Less than 15 months after hiring Paul Fenton as general manager, Minnesota Wild owner Craig Leipold changed his mind.
Still confident he has a contending team, Leipold decided to fire Fenton on Tuesday despite the unusual late-summer timing to try to redirect the franchise before it drifted further off track. The Wild’s six-year streak of making the playoffs ended in the spring.
“Our organization and our culture were a little different than the way Paul wanted to handle things. We just felt this was the time to do it,” Leipold said.
There was no “final straw,” the owner said, but rather a series of “smaller issues” that stacked up on his radar prior to the surprising move.
“It wasn’t a good fit. That was really it. The culture wasn’t the same,” Leipold said. “I didn’t have the same vibes with our employees in hockey ops, and I think the attitude of some of the players and all the people and the coaching and in the locker room and in the training room, it was just a feeling that we didn’t have the right leader for our organization.”
When Leipold picked Fenton to replace Chuck Fletcher there was no desire in the front office to embark on a significant rebuild, particularly in the NHL with a championship that is the most attainable of the major sports given the annual unpredictability of postseason play. Fenton initially obliged the owner’s belief that “tweaking” was all that needed to be done, but the three forward-for-forward trades he made before the deadline neither boosted the team’s chance of qualifying for the playoffs nor restocked the prospect pool while disassembling the once-promising core.
Ryan Donato showed flashes of productivity in his arrival from Boston for Charlie Coyle. Kevin Fiala is 4½ years younger, at least, than Mikael Granlund, the player who was shipped to Nashville in that deal.
Coyle thrived as the Bruins reached the Stanley Cup Final, though, as did Nino Niederreiter during Carolina’s surge to the Eastern Conference finals. Victor Rask, the underperforming center acquired from the Hurricanes for Niederreiter, still has three years at $4 million each remaining on his contract.
Leipold, however, said he didn’t factor those deals that have added angst to a frustrated fan base into the decision, even acknowledging they could wind up benefiting the Wild over time. The owner, instead, described Fenton and his no-nonsense personality as entirely overmatched for the job, with the exception of his “tremendous” scouting ability.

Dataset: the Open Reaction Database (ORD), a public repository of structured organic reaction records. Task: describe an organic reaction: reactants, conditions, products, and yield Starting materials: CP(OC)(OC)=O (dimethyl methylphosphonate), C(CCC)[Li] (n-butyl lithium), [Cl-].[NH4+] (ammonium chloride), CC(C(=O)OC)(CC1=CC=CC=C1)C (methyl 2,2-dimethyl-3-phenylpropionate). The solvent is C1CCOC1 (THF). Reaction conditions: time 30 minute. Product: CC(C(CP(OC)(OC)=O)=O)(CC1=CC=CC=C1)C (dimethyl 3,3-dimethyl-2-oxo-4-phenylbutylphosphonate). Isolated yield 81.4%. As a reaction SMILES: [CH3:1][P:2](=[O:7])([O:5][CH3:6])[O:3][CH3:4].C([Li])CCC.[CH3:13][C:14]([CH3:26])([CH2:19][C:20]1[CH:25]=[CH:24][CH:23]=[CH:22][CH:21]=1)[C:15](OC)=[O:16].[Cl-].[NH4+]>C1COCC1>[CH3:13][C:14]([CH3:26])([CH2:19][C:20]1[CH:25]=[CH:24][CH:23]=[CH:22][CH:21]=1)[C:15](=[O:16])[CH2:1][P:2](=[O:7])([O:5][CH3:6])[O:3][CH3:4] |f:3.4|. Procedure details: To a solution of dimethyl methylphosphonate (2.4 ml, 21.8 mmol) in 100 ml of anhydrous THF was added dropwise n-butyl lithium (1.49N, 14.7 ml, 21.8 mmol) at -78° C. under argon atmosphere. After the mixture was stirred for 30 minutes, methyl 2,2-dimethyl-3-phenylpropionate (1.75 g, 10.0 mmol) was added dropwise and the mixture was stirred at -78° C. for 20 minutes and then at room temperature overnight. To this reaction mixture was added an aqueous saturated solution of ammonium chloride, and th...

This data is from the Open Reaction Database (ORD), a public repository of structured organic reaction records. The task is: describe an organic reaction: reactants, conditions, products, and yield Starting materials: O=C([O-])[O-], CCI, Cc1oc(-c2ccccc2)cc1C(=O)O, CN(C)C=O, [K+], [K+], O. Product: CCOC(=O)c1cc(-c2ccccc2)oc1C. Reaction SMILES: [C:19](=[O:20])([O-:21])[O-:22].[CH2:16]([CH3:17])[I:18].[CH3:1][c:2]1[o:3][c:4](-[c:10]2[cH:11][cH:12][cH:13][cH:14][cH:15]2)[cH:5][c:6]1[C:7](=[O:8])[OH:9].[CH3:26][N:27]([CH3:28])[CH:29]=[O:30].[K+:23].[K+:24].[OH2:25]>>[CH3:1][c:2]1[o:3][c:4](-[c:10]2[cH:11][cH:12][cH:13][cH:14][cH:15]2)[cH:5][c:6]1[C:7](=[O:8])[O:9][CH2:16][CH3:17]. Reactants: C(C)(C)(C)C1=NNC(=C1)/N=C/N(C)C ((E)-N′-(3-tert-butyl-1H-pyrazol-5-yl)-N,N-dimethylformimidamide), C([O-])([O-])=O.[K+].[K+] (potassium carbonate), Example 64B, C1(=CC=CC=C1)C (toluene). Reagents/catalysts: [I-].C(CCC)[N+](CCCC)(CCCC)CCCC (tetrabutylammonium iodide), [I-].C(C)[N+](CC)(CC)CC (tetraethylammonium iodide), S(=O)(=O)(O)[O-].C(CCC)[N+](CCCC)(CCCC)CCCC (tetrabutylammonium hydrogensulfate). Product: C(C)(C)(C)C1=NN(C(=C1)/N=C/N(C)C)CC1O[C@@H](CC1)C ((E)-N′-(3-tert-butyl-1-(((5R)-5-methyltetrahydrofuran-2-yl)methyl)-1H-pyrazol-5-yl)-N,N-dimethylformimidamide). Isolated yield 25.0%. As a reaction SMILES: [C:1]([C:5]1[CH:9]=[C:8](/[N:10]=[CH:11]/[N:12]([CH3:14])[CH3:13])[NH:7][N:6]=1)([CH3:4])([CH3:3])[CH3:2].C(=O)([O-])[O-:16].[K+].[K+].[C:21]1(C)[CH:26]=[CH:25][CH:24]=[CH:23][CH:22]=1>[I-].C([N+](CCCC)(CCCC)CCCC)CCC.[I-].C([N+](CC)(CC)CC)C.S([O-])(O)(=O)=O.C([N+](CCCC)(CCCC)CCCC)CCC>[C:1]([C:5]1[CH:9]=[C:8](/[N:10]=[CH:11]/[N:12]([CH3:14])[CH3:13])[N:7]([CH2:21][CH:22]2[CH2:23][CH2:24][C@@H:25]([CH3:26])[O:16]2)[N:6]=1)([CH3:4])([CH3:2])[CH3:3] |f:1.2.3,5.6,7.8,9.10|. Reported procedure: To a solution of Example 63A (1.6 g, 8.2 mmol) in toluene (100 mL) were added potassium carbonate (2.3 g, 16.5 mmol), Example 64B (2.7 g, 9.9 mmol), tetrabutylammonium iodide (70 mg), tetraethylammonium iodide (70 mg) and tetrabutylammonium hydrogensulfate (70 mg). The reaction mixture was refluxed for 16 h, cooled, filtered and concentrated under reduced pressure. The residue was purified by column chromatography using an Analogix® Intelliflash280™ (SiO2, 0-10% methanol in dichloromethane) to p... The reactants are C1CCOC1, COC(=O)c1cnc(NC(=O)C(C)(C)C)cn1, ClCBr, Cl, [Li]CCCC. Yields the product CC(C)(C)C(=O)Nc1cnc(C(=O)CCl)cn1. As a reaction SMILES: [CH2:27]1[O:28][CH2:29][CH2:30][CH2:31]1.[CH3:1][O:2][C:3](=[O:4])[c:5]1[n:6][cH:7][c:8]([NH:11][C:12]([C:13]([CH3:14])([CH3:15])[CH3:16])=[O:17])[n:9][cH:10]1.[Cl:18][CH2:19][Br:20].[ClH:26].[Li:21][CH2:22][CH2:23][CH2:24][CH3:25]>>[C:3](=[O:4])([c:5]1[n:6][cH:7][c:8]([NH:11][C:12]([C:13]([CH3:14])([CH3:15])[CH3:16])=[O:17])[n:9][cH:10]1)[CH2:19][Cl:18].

“It was the other portion of being a general manager, the organizational part, the strategic part, the management of people, the hiring and motivating of the departments,” Leipold said. “When I talk about not being a good fit, that’s what I’m referring to.”
Fenton came from Nashville, where he was the long-time lieutenant under general manager David Poile. Leipold, of course, once owned the Predators. So why couldn’t he have avoided the misstep in the first place?
“That’s a great question. I missed it, and this is on me,” Leipold said. “I don’t like the fact that it didn’t work out. Paul is a really strong, strategic scout. He identifies talent, understands development, all of that, but there were parts of his role that just wasn’t working out to my satisfaction.”
Fenton was unavailable for comment.
Assistant general manager Tom Kurvers was named acting general manager, until a replacement is hired. Leipold said he had no timetable for the search that also will be steered by team president Matt Majka and recently hired executive adviser Mike Modano. The owner said he’d prefer previous experience, which Fenton did not have despite working 25 years in the league.
“We’re kind of in an area of not really knowing where we’re going to go. I really sense that we need to get recharged and we need to get refocused on who we are as a team,” Leipold said, later adding: “I believe we are a playoff team. We have to get everybody believing that and moving in the same direction.”
Bruce Boudreau was brought back as coach despite the drop in the standings. Earlier this month, Fenton’s last big move was to sign forward Mats Zuccarello to a five-year, $30 million deal with a full no-trade clause. When Leipold phoned Boudreau to inform him of the decision, he took the news in the parking lot of a Toronto area Wal-Mart, waiting for his mother to finish shopping.
“His reaction was, ‘You’ve got to do what you’ve got to do,’” Leipold said. “I think he was surprised.”
Leipold had more calls to make with the players, too, with stalwart defenseman Jared Spurgeon, who’s due for a contract extension, at the top of the list.
“The one theme I heard from everybody: ‘I can’t wait for camp to start. I’m ready to play,’” Leipold said. “They just want to get the end of last year out of their system. Hopefully we can do that.”
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